Tip-Tilt sensor: A direct comparison at the telescope
                                                                     between the two types of sensors, based on a CCD or on
                                                                     four APD has been performed at the 3.5 m telescope at
Figure 3: The layout of the Acquisition, Wavefront sensing           Calar Alto and, more recently at the Galileo telescope.
and Guiding unit (see reference 14 for details)                      At Calar Alto the test was done with the APD sensor
developed at ESO13, while at the Galileo an APD sensor originally developed at Arcetri and modified by the Padova group
was used. In both cases the APD sensors could work on stars of about two magnitudes fainter than previous limits obtained
with CCD based Tip-Tilt sensors. Not only the APD systems have essentially “zero” readout noise, but they offer much
faster response and they have now a higher quantum efficiency, typically 0.7 in the red region, than in the past. There are
still a number of technical aspects that need further examination, in particular the optics of the APD quad cell, but the
difference in performances is such to deserve further efforts.

The High Order sensor: Recent numerical simulations11 and also laboratory measurements4, 5 have confirmed the original
indication3 that a PS can achieve much higher sensitivity that a SH in closed loop AO operation. The most important
progress in the recent understanding of the performances of the PS is in the fact that the advantage, in closed loop, remains
very significant even in conditions of partial adaptive correction. In this case the wavefront sensor measures the partially
corrected wavefront, with a phase variance reduced from the uncorrected atmospheric value to the partially corrected value
c2, and allows a reconstruction of the wavefront with a reconstruction error of rec2. While c2 depends on the adaptive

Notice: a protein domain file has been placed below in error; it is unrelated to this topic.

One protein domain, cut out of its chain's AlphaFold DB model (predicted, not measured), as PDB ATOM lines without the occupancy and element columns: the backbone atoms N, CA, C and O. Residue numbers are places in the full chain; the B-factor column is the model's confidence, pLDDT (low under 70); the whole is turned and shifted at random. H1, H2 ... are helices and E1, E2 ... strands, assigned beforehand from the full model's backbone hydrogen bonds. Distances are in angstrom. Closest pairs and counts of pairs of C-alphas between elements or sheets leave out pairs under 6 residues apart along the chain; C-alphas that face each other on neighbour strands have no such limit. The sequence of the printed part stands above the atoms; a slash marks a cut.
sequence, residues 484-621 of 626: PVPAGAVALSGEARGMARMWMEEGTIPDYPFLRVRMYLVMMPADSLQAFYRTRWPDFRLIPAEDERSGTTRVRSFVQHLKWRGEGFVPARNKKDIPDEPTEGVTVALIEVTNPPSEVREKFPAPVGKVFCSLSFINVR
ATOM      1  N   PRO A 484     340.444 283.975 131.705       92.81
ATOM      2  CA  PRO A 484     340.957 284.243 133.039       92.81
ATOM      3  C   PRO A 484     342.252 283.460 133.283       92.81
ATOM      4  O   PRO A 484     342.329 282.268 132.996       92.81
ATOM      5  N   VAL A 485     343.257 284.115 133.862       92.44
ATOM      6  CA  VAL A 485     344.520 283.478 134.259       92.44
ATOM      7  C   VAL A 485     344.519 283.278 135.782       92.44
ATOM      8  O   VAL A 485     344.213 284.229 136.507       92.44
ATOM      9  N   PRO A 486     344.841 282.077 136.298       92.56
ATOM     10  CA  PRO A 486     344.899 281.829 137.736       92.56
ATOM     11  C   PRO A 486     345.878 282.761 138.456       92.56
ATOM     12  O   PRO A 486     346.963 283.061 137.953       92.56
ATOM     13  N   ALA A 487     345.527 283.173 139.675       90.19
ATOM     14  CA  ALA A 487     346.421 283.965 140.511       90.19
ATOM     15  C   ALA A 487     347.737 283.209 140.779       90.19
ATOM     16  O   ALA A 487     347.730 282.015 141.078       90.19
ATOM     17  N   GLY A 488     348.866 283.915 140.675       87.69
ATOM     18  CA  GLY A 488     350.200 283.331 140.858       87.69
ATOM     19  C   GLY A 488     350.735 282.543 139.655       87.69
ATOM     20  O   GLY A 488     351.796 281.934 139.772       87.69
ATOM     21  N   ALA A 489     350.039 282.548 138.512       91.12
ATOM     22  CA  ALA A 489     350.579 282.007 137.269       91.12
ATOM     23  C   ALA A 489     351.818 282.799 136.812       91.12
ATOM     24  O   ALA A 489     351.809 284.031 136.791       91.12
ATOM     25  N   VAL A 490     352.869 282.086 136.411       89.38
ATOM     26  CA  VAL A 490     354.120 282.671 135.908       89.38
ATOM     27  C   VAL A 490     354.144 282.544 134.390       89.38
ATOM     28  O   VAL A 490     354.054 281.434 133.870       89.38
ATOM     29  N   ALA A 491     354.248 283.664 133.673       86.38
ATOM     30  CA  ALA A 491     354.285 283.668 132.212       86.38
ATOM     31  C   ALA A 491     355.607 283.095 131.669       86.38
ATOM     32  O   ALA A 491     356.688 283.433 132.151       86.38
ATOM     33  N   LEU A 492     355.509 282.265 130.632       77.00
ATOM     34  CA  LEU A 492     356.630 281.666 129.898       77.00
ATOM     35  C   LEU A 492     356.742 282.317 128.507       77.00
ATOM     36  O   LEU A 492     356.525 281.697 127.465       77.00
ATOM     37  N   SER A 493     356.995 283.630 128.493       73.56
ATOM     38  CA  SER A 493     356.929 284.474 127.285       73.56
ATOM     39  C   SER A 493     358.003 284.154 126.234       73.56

system performances, including therefore the reconstruction error and the effects of corrector fitting error, loop time delay,
and other terms, the reconstruction error term depends on sensor response to small local slopes, on photon shot noise and on
error propagation in the reconstruction algorithm. In a “perfect” AO system rec2 is therefore the limit to the achievable
correction, depending essentially on photon statistics. In Fig. 3 one can see an example of the different behavior of a PS and
of a SH in identical conditions. The PS can achieve the same reconstruction errors with lower photon fluxes than the SH,
provided the total residual error c2 is small enough. The average gain in star magnitude for the case of Fig.3 is about two
magnitudes, but it can be higher with different assumptions.

  Figure 3: Comparison of Pyramid Sensor and Shack-Hartmann sensors in closed loop. The three plots report the
  results of the simulations11, based on diffractive calculations, showing the magnitude of the reference star needed to
  obtain a value of the reconstruction error, rec2, as a function of the total variance of the adaptively corrected
  wavefront measured by the wavefront sensor, c2. The three plots refer to different values of the reconstruction
  error, respectively 0.5, 1 and 2 rad 2 at 700 nm. The curves labeled PS 0,1,3 in each plot refer to three different
  values of the modulation, with radius respectively 0, 1 or 3 times the diffraction limited image “size” /D. The
  modulation is circular, so that the image is sweeping the four facets of the pyramid. The curves labeled SHS refer to
  the Shack-Hartmann sensor, for which modulation is of course absent. The parameters for this particular simulations
  are: telescope diameter 6.5 m, wavefront sensor with 16x16 subapertures, 0=700 nm, r0(0)=37 cm, sampling time
  1 ms. The photon fluxes and magnitudes do not take into account optical losses in the atmosphere, telescope and
  optics. Detector readout noise is not considered.